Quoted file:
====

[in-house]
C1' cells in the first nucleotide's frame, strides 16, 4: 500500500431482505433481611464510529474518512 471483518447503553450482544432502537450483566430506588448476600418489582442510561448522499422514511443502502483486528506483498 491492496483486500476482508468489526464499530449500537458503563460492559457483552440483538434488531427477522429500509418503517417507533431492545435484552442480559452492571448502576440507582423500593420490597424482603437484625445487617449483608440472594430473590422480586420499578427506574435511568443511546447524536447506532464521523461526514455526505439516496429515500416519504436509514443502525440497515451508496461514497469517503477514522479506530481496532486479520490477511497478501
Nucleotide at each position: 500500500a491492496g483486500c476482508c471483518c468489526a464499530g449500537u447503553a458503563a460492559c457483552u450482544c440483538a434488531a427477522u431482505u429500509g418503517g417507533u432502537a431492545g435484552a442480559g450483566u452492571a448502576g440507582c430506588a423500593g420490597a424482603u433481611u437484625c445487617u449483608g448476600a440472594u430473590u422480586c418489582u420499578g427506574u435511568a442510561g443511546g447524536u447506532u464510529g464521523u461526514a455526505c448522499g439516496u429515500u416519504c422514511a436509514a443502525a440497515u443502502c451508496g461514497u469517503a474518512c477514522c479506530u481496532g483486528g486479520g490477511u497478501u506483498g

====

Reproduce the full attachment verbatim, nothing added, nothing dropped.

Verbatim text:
[in-house]
C1' cells in the first nucleotide's frame, strides 16, 4: 500500500431482505433481611464510529474518512 471483518447503553450482544432502537450483566430506588448476600418489582442510561448522499422514511443502502483486528506483498 491492496483486500476482508468489526464499530449500537458503563460492559457483552440483538434488531427477522429500509418503517417507533431492545435484552442480559452492571448502576440507582423500593420490597424482603437484625445487617449483608440472594430473590422480586420499578427506574435511568443511546447524536447506532464521523461526514455526505439516496429515500416519504436509514443502525440497515451508496461514497469517503477514522479506530481496532486479520490477511497478501
Nucleotide at each position: 500500500a491492496g483486500c476482508c471483518c468489526a464499530g449500537u447503553a458503563a460492559c457483552u450482544c440483538a434488531a427477522u431482505u429500509g418503517g417507533u432502537a431492545g435484552a442480559g450483566u452492571a448502576g440507582c430506588a423500593g420490597a424482603u433481611u437484625c445487617u449483608g448476600a440472594u430473590u422480586c418489582u420499578g427506574u435511568a442510561g443511546g447524536u447506532u464510529g464521523u461526514a455526505c448522499g439516496u429515500u416519504c422514511a436509514a443502525a440497515u443502502c451508496g461514497u469517503a474518512c477514522c479506530u481496532g483486528g486479520g490477511u497478501u506483498g